National judicial systems within the European Union (EU) face pressures toward alignment under the policy agendas for judicial cooperation connected with the Lisbon Treaty and the widespread practice of ‘transnational borrowing’ among courts. Using the CJEU and ECtHR as case studies in the phenomena of judicial culture and transnational judicial communication, this chapter explores how constitutional norms and formal policies interact with contextual influences (including informal judicial interaction and evolving national ideas and practices regarding judging and judicial organisation) to produce increasing legal alignment among the member states. In doing so, the chapter explicitly highlights the need to combine comparative legal analysis with socio-legal research methods in order to understand the evolution of constitutional law.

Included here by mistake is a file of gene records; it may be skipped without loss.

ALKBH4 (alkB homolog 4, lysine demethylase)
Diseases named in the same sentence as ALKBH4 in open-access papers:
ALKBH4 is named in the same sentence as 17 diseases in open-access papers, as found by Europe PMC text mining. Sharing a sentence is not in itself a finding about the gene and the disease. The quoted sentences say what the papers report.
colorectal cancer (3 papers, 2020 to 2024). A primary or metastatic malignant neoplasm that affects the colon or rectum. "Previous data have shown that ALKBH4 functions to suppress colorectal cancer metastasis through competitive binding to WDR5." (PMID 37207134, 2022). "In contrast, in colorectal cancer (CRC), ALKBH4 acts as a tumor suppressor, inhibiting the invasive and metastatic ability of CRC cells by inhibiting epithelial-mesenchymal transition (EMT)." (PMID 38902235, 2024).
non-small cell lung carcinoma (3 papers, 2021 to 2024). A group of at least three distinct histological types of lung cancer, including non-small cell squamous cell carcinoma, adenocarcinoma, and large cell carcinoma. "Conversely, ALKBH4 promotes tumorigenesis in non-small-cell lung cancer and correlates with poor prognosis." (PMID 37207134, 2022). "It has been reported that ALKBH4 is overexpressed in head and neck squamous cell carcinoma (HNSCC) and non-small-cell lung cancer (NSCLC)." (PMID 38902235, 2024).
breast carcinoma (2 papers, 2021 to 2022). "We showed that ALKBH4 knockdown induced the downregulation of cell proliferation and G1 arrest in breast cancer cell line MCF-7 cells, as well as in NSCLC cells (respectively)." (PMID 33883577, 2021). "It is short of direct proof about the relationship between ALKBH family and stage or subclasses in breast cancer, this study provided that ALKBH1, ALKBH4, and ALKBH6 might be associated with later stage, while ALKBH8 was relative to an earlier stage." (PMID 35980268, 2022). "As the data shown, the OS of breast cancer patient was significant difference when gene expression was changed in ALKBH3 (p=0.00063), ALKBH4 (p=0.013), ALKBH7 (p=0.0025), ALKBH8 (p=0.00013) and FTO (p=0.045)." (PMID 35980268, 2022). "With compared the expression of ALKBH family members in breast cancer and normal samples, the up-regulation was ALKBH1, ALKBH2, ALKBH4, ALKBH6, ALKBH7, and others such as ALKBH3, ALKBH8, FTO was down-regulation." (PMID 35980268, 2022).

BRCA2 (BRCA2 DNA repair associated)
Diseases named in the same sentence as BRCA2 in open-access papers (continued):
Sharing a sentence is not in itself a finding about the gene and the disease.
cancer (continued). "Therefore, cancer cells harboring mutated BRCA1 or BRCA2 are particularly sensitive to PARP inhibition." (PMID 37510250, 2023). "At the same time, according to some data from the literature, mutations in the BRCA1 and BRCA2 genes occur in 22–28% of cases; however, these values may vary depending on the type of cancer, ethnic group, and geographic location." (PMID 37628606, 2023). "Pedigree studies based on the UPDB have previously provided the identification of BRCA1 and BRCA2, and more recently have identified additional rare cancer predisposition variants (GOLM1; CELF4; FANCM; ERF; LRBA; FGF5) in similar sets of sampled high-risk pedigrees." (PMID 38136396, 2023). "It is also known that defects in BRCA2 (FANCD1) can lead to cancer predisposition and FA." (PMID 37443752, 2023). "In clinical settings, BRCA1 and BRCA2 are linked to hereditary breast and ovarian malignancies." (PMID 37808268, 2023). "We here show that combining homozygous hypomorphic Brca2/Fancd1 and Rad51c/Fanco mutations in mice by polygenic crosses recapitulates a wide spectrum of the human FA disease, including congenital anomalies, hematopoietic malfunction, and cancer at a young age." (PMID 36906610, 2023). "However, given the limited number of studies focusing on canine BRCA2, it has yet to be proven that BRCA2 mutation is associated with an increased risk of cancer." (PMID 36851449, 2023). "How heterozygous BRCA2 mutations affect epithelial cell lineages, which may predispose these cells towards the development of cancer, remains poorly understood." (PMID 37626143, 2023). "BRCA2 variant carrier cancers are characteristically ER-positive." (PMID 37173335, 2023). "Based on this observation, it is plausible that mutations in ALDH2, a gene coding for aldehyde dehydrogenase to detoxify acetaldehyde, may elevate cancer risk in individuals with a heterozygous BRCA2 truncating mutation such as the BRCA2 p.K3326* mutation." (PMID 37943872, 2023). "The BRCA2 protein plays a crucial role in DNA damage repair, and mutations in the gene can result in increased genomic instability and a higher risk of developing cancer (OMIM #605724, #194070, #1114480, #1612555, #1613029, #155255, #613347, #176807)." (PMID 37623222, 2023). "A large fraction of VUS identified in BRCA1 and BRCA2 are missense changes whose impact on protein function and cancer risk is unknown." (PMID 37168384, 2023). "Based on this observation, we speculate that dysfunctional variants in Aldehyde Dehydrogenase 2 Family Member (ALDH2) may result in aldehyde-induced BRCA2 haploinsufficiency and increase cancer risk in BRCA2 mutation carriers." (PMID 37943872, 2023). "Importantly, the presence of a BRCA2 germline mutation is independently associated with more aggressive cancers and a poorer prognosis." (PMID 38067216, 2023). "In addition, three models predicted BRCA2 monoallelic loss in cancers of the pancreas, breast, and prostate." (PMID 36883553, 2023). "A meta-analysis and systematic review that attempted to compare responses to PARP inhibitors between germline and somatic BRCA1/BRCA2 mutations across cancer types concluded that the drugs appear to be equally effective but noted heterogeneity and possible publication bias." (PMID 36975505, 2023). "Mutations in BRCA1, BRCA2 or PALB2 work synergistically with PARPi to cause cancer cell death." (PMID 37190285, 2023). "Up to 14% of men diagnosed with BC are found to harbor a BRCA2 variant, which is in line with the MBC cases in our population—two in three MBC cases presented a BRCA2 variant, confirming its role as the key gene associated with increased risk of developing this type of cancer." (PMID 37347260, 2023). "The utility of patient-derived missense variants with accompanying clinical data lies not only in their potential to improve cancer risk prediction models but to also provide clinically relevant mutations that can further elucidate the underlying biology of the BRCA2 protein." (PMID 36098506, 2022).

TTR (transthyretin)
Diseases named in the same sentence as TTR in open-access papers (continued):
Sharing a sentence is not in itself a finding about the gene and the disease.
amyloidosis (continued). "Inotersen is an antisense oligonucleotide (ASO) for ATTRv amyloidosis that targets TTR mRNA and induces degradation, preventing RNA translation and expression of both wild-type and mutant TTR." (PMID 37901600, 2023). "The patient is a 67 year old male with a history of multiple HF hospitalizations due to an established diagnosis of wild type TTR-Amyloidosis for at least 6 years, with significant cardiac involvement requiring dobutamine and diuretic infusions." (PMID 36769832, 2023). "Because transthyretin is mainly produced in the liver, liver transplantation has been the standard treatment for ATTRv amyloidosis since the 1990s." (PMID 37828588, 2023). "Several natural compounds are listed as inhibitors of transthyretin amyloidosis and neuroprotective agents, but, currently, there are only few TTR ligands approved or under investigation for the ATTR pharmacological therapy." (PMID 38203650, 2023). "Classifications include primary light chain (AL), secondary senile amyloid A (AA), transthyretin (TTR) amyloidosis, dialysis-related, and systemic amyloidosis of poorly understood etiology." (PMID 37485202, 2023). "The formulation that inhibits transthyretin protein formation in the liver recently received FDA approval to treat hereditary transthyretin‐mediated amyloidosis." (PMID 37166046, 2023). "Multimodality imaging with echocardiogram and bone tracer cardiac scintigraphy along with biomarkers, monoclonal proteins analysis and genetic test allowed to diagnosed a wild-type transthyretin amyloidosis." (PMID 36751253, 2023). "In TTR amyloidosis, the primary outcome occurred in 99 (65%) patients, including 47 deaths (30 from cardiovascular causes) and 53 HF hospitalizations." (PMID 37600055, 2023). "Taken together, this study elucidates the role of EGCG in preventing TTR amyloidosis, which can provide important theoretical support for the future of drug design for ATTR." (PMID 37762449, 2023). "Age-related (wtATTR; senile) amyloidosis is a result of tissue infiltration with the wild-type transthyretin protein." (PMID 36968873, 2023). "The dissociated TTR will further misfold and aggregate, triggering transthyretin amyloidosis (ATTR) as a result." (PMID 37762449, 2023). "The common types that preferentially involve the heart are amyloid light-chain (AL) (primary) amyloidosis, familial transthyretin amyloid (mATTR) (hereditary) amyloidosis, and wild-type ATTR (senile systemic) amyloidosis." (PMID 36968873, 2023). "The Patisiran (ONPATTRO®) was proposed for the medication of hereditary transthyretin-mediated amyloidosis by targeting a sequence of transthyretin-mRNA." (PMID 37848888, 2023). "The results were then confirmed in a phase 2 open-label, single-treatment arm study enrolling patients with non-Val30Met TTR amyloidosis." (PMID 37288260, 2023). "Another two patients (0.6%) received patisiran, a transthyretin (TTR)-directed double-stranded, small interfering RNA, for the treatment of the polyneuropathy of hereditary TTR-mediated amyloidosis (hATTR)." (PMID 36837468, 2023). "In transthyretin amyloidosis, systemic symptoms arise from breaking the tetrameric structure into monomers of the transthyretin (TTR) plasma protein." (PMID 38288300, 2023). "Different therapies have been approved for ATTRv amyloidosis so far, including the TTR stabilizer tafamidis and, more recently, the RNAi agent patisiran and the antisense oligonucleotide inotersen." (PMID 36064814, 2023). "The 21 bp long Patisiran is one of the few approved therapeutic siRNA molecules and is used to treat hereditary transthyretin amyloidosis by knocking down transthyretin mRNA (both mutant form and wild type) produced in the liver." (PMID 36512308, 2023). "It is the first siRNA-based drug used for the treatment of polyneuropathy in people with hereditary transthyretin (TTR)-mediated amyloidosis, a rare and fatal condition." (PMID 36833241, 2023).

David S. Law & Elaine Mak, Transnational Judicial Communication: The European Union, in Constitutionalism in Context, Cambridge University Press, 236–260 (2022).